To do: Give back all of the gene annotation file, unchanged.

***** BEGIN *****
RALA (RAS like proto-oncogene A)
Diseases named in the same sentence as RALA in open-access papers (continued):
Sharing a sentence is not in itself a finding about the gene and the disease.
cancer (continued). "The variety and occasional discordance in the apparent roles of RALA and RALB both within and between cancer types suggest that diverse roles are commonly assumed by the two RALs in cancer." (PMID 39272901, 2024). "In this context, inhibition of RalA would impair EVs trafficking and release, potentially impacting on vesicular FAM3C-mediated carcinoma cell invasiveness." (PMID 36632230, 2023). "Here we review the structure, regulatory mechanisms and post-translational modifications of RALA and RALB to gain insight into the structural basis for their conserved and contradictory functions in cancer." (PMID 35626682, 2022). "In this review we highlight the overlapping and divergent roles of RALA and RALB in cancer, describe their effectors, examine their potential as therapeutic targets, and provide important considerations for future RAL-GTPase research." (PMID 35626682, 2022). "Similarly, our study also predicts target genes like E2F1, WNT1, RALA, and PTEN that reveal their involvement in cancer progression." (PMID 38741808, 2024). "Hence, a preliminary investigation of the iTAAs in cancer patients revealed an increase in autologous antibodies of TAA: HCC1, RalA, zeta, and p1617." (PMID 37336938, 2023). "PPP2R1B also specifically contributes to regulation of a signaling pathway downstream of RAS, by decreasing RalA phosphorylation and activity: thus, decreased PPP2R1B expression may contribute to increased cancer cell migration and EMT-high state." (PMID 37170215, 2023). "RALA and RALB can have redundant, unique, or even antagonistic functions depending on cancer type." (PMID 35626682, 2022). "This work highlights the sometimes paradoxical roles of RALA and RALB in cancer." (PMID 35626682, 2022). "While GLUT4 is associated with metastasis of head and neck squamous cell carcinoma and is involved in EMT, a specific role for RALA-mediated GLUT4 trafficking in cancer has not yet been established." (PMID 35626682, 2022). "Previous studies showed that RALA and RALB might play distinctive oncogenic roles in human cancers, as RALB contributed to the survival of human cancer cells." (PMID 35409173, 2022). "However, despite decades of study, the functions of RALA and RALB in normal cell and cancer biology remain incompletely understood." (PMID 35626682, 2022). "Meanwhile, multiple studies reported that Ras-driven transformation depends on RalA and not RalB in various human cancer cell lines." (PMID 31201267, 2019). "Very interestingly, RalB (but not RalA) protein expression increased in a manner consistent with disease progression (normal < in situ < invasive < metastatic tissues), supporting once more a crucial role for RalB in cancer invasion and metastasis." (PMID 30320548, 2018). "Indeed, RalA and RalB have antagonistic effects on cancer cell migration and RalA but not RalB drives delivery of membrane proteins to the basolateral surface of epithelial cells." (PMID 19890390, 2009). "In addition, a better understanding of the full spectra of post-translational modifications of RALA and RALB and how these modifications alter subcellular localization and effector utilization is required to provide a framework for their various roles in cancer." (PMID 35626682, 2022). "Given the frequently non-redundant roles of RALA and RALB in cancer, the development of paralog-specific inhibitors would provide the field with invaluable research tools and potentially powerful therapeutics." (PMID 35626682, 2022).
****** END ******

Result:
RALA (RAS like proto-oncogene A)
Diseases named in the same sentence as RALA in open-access papers (continued):
Sharing a sentence is not in itself a finding about the gene and the disease.
cancer (continued). "The variety and occasional discordance in the apparent roles of RALA and RALB both within and between cancer types suggest that diverse roles are commonly assumed by the two RALs in cancer." (PMID 39272901, 2024). "In this context, inhibition of RalA would impair EVs trafficking and release, potentially impacting on vesicular FAM3C-mediated carcinoma cell invasiveness." (PMID 36632230, 2023). "Here we review the structure, regulatory mechanisms and post-translational modifications of RALA and RALB to gain insight into the structural basis for their conserved and contradictory functions in cancer." (PMID 35626682, 2022). "In this review we highlight the overlapping and divergent roles of RALA and RALB in cancer, describe their effectors, examine their potential as therapeutic targets, and provide important considerations for future RAL-GTPase research." (PMID 35626682, 2022). "Similarly, our study also predicts target genes like E2F1, WNT1, RALA, and PTEN that reveal their involvement in cancer progression." (PMID 38741808, 2024). "Hence, a preliminary investigation of the iTAAs in cancer patients revealed an increase in autologous antibodies of TAA: HCC1, RalA, zeta, and p1617." (PMID 37336938, 2023). "PPP2R1B also specifically contributes to regulation of a signaling pathway downstream of RAS, by decreasing RalA phosphorylation and activity: thus, decreased PPP2R1B expression may contribute to increased cancer cell migration and EMT-high state." (PMID 37170215, 2023). "RALA and RALB can have redundant, unique, or even antagonistic functions depending on cancer type." (PMID 35626682, 2022). "This work highlights the sometimes paradoxical roles of RALA and RALB in cancer." (PMID 35626682, 2022). "While GLUT4 is associated with metastasis of head and neck squamous cell carcinoma and is involved in EMT, a specific role for RALA-mediated GLUT4 trafficking in cancer has not yet been established." (PMID 35626682, 2022). "Previous studies showed that RALA and RALB might play distinctive oncogenic roles in human cancers, as RALB contributed to the survival of human cancer cells." (PMID 35409173, 2022). "However, despite decades of study, the functions of RALA and RALB in normal cell and cancer biology remain incompletely understood." (PMID 35626682, 2022). "Meanwhile, multiple studies reported that Ras-driven transformation depends on RalA and not RalB in various human cancer cell lines." (PMID 31201267, 2019). "Very interestingly, RalB (but not RalA) protein expression increased in a manner consistent with disease progression (normal < in situ < invasive < metastatic tissues), supporting once more a crucial role for RalB in cancer invasion and metastasis." (PMID 30320548, 2018). "Indeed, RalA and RalB have antagonistic effects on cancer cell migration and RalA but not RalB drives delivery of membrane proteins to the basolateral surface of epithelial cells." (PMID 19890390, 2009). "In addition, a better understanding of the full spectra of post-translational modifications of RALA and RALB and how these modifications alter subcellular localization and effector utilization is required to provide a framework for their various roles in cancer." (PMID 35626682, 2022). "Given the frequently non-redundant roles of RALA and RALB in cancer, the development of paralog-specific inhibitors would provide the field with invaluable research tools and potentially powerful therapeutics." (PMID 35626682, 2022).